Why should we screen for perinatal depression? Ten reasons to do it: ten reasons to do it

Ana Telma Pereira, Maria João Soares, Sandra Bos, Mariana Marques, Berta Maia, José Valente, Vasco Nogueira, Carolina Roque, Nuno Madeira, Maria Helena Pinto de Azevedo, António Macedo

Research output: Contribution to journalArticlepeer-review



In this paper we review some of the best available evidence to argue that screening for perinatal depression should be systematically conducted since pregnancy. Our view is organized in ten topics: (1) perinatal depression high prevalence; (2) its potential negative consequences, including maternal, conjugal, foetal, infantile, and child effects; (3) its under-detection and treatment; (4) its stigma; (5) the professionals and women misconceptions related to perinatal depression; (6) the availability of valid and short self-report screening instruments for perinatal depression and (7) their acceptability; (8) the increase in recognition, diagnosis, and treatment rates in comparison with routine practice; (9) the opportunity, given the large number of contacts that women have with health professionals in the perinatal period; and (10) perinatal depression screening potential cost-effectiveness.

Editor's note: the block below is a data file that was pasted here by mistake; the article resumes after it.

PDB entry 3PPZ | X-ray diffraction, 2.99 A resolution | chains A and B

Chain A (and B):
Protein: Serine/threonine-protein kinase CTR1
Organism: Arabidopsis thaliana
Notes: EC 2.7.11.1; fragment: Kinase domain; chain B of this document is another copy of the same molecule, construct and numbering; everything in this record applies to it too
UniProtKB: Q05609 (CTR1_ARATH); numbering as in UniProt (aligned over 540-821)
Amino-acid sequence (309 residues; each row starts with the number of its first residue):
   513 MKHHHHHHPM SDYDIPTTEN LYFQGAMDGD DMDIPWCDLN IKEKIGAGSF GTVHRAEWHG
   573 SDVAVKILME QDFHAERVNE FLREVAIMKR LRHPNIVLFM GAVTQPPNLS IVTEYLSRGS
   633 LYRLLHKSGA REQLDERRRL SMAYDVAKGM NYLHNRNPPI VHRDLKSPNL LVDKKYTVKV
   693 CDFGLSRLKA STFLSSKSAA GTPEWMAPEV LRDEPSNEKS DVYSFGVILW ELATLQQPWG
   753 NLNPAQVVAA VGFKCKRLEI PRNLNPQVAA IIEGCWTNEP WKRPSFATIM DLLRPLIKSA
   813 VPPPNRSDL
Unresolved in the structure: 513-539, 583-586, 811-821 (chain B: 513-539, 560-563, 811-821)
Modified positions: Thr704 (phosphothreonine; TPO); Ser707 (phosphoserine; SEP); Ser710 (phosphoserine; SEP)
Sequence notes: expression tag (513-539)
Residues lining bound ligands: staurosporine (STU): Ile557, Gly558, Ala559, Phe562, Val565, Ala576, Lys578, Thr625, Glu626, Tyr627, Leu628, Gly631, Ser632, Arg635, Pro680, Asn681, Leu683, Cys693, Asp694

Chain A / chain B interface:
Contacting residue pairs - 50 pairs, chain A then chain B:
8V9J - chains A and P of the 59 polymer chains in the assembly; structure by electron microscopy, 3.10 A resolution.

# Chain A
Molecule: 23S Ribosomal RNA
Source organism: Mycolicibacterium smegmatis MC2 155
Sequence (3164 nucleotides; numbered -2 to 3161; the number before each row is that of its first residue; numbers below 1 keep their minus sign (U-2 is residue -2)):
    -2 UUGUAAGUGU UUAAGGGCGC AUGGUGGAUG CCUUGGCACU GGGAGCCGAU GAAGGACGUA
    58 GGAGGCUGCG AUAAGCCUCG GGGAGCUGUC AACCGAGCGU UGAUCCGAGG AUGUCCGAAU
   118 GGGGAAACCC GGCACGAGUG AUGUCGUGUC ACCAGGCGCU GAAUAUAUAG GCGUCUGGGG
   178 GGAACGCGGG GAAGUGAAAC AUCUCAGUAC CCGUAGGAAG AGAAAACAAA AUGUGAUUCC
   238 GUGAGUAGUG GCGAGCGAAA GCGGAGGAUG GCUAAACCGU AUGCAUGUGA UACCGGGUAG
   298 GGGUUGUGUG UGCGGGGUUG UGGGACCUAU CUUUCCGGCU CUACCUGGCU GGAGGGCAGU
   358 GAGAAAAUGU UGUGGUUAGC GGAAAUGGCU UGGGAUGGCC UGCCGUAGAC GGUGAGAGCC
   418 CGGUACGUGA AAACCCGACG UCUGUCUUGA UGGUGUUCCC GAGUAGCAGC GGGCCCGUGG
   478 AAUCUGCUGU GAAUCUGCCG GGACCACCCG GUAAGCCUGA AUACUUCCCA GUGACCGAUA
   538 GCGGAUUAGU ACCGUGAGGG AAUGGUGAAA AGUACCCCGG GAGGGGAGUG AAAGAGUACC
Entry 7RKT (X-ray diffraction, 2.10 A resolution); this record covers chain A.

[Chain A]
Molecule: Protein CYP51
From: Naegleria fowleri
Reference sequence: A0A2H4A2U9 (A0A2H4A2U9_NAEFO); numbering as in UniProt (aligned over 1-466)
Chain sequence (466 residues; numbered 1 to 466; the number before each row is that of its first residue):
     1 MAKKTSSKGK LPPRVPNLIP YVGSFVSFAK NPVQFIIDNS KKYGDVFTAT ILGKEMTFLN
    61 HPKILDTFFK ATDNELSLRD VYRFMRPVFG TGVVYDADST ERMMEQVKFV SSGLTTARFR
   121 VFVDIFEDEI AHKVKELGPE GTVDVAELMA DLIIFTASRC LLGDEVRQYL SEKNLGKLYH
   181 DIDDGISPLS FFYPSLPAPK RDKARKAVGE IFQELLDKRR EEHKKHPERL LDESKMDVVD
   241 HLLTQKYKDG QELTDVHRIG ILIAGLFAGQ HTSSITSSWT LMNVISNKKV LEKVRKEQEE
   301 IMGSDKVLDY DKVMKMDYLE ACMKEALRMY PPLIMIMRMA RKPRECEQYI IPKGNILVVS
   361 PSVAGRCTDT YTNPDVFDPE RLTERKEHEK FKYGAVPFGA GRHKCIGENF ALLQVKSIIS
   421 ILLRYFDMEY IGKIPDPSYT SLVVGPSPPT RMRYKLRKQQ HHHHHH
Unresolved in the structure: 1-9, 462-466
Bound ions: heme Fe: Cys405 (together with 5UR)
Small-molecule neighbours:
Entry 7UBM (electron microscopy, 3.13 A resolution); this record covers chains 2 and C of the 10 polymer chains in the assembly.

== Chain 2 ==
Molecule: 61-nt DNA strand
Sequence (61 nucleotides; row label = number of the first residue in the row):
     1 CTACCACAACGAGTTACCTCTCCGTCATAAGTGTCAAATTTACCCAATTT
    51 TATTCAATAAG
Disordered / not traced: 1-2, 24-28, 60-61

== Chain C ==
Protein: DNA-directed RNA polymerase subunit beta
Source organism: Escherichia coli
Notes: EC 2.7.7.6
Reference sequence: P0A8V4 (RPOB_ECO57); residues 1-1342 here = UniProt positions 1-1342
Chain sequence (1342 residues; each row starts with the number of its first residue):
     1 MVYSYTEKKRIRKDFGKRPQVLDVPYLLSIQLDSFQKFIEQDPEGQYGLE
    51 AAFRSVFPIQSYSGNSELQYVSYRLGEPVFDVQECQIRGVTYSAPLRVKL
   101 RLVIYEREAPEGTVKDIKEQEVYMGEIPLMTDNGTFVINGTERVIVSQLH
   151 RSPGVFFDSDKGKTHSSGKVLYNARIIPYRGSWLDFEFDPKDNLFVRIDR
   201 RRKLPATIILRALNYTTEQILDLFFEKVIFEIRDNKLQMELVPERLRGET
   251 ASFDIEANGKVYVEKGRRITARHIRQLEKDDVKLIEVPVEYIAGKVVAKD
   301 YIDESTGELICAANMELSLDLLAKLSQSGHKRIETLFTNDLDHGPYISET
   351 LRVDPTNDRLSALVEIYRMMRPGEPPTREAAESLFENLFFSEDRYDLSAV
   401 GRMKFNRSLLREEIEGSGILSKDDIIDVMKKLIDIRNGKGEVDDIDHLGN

Original languageEnglish
Pages (from-to)1-10
JournalInternational Journal of Clinical Neurosciences and Mental Health
Publication statusPublished - 6 Jun 2014
Externally publishedYes


  • Screening
  • Perinatal depression
  • Pregnancy
  • Postpartum
  • Ten reasons


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